Distribution and Abundance of Ship-following Seabirds: Assessing the Potential for a Positive Impact of Shrimp Trawling on Seabirds in South Carolina - Year II
The goal of this research is to quantify the extent to which the commercial shrimp fleet may have a positive impact on seabirds in South Carolina through the provisioning of discarded items. The objectives are:
- Determine the distribution and foraging rates of ship-following seabirds with respect to shrimp trawling during late spring and summer
- Determine diet composition of pelicans and terns at two colonies and compare this to the species composition of discards from shrimp trawlers in those regions
- Construct bioenergetic models to quantify the extent to which trawler discards contribute to the energetic requirements of local seabird colonies during the breeding season
Direct negative impacts (e.g. entrapment in fishing gear) of commercial fisheries on seabirds have received substantial attention from research scientists and management agencies. Recently, however, emphasis also has been placed on examining direct positive impacts, such as the provisioning of food to seabirds via fisheries discards. Recent studies from Europe indicate that tens of thousands of seabirds each year may be supported by discards from a single regional shrimp fishery and that discards from commercial fisheries may have contributed to the increase in seabird abundance and distribution in the North Sea and Northeast Atlantic. Here in the southeastern US, however, potentially beneficial seabird-fisheries interactions such as those described above have received little research attention and therefore opportunities to quantify the potential benefit to the seabird community from the commercial fishing industry have not been realized. This is particularly relevant given that the number of nesting brown pelicans and royal terns are declining in South Carolina and that the reasons for this decline, while under investigation by Clemson University and SCDNR, are not clear. If natural levels of food availability constrain seabird reproductive success or nesting effort in the state, then fishery discards may be providing an important food source for these declining species.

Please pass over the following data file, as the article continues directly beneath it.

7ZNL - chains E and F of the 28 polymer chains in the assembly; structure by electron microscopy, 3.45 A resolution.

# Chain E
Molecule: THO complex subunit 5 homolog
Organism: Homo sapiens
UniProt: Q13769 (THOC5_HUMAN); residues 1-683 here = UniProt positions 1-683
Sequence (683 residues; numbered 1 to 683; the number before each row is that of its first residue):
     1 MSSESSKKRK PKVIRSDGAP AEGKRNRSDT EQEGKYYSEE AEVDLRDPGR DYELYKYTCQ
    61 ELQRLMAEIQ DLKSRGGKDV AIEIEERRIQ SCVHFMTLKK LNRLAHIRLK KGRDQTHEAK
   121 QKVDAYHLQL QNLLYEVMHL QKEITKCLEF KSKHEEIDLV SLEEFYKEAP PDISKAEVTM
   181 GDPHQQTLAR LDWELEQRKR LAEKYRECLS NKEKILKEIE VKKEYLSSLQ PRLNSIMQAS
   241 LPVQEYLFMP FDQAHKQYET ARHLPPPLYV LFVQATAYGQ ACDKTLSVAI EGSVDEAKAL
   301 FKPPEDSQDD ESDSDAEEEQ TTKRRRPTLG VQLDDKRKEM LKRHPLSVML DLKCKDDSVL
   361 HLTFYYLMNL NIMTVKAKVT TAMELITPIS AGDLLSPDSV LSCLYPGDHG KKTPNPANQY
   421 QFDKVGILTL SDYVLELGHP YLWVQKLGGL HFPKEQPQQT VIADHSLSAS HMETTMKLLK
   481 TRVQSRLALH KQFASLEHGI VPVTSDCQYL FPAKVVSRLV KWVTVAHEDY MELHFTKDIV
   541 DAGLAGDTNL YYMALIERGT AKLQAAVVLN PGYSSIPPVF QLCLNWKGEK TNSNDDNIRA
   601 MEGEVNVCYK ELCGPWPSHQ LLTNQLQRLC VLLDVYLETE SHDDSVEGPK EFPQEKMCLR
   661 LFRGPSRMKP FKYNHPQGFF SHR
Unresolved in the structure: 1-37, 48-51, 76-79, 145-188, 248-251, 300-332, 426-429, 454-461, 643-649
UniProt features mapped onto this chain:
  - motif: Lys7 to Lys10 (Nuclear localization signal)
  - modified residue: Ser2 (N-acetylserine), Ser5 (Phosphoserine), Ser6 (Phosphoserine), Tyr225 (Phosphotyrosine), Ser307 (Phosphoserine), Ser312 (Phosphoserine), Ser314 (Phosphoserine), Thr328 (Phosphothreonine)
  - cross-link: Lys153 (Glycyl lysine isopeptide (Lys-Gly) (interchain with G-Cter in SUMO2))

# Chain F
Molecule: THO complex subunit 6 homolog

This research will provide a substantial increase in our knowledge of seabird ecology in the south Atlantic bight as it relates to commercial fisheries. Surprisingly little research has been conducted in this arena despite documented changes in population sizes and breeding ranges of many seabirds in the region and long-term changes in commercial fishing intensity. Results will be useful to management agencies, industry, and research scientists for informing decisions related to marine ecosystem based management and to management agencies and commercial fisheries for providing insights into the potential use of breeding seabirds as indicators of marine and nearshore ecosystem health. This project also provides an opportunity for evaluating the role of cooperative research (i.e., industry, resource management agencies, and researchers) in ecosystem based management. Successful outreach programs will provide a unique education opportunity for the general public and will increase the public’s appreciation for the unique role of seabirds in the marine and nearshore environment and for the role that commercial fisheries may play in supporting these populations.